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Tuesday, March 19, 2013

Peter Camejo and What Is To Be Done

The North Star web site,, as well as leftist bloggers, Pham Binh and Louis Proyect, moderator of Marxmail, advocate that all current Leftist organizations are useless in the cause to advance working class struggles and a should be disbanded. Binh and Proyect claim that organizations claiming to be Leninist are instead actually, "Zinovievist."

The late Peter Camejo (1939-2008), is held as a model of emulation by Proyect and Binh. Camejo advocated the US left use the Cuban July 26 Movement, and the Nicaraguan Sandinistas, as models. What Camejo, Proyect, and Binh overlook, is that these movements came to power as the result of armed struggle, with no explanation how this applies to US conditions. The point of unity of both the Cuban and Nicaraguan movements was the overthrow of a particular dictatorship, not Socialism. Proyects irrelevant response to this contradiction is "read Lars Lih." Many of us find Lars Lih hard to read. The only effect Lih's writing has had for me was to cure my inflight insomnia. Thanks to Lars Lih, for the first time in my life, I can sleep during air travel.

The North Star Network, set up by Camejo, is held as a model of effective Socialist organizing. I was in the San Francisco Bay Area, during the short life of Northstar, the name sake of the North Star web site. The North Star Network, was for all practical purposes, a personality cult around Camejo. The organization disbanded, in 1988, not as the result of a democratic vote, but single handedly by Camejo. That says it all.

Camejo's supporters project Camejo as a dissident in the Socialist Workers Party. He was part of the inner membership until 1977, when he  began to develop differences with the leadership of the party. The time for Camejo to present his disagreements with the SWP leadership, would have been during pre convention discussion leading up the the 1981 convention, and at the convention. Instead Camejo decided to take what he claimed was a temporary leave of absence to "think thing out,"  at his family's estate in Venezuela,  prior to the beginning of pre convention disussion, in early 1981. The proper time for "thinking things out" would have been during the  pre convention discussion.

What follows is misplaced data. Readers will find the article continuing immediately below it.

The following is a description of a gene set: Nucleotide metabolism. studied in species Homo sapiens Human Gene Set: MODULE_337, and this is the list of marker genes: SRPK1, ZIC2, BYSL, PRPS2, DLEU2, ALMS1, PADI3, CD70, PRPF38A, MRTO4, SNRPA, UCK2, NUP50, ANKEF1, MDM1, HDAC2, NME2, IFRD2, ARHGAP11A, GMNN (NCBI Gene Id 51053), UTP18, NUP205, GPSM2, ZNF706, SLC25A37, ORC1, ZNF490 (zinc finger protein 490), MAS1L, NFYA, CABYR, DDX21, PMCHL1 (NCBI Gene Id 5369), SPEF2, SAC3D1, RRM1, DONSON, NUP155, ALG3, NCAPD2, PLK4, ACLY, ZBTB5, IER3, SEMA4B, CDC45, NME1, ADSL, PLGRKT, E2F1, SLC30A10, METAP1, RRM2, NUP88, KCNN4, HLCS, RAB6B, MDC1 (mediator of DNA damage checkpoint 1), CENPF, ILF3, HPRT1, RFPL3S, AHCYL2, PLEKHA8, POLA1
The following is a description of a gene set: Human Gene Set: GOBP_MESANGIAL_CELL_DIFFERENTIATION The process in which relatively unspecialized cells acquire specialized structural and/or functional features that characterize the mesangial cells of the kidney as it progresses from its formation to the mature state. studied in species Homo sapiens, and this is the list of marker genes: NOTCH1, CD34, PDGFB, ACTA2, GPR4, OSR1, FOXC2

The maximum leave of absence in the SWP was usually 3 months. There may have been exceptions to this. During a leave, members were still expected to pay dues, and if during a convention, pay the convention assessment that all members paid. Camejo did not pay any dues during his so called leave, nor did he pay convention assessment. Camejo was not expelled from the Socialist Workers Party. Camejo cut and ran, rather than participate in the 1981 convention. The claim that he was still a member during his almost year long hiatus, is the result of either hubris or arrogance on his part.

In 1983 someone I knew asked Camejo, why he didn't share all his disagreements with the membership. His response was, "I wanted this discussion restricted to the leadership." This response , along with Camejo's style of "leadership" and his unilateral disbanding of the North Star Network, would indicate that Camejo supported an elitist form of leadership.  This is hardly a model  that bears emulation.

Camejo's positive contribution was his ability as a public speaker who could articulate socialist concepts in popular language. His ability as an organizer did not measure up to his speaking skills. This is no great sin. No one should be required to be talented in everything. This is why having an organization, with divisions of labor, where the contributions of all can be utilized is so important.  


  1. Very good point at the end there about Camejo's strengths and weaknesses. The SWP always had a shortage of dynamic speakers and agitators like Peter. He was always very impressionistic, though, going with the winds of whatever was popular at the time. In the sixties and early seventies this was balanced by the more experienced, older comrades and his talents developed to their fullest. As the seventies wore on and these elements were replaced by younger leaders and the mass movement ebbed, Camejo fell victim to to the vindictive careerists of the Jack Barnes clique. None of the work he did as an independent came close to what he accomplished as a member of the SWP team.

    1. As talented as he was Camejo needed an organization to provide support, which was lacking after he left the SWP.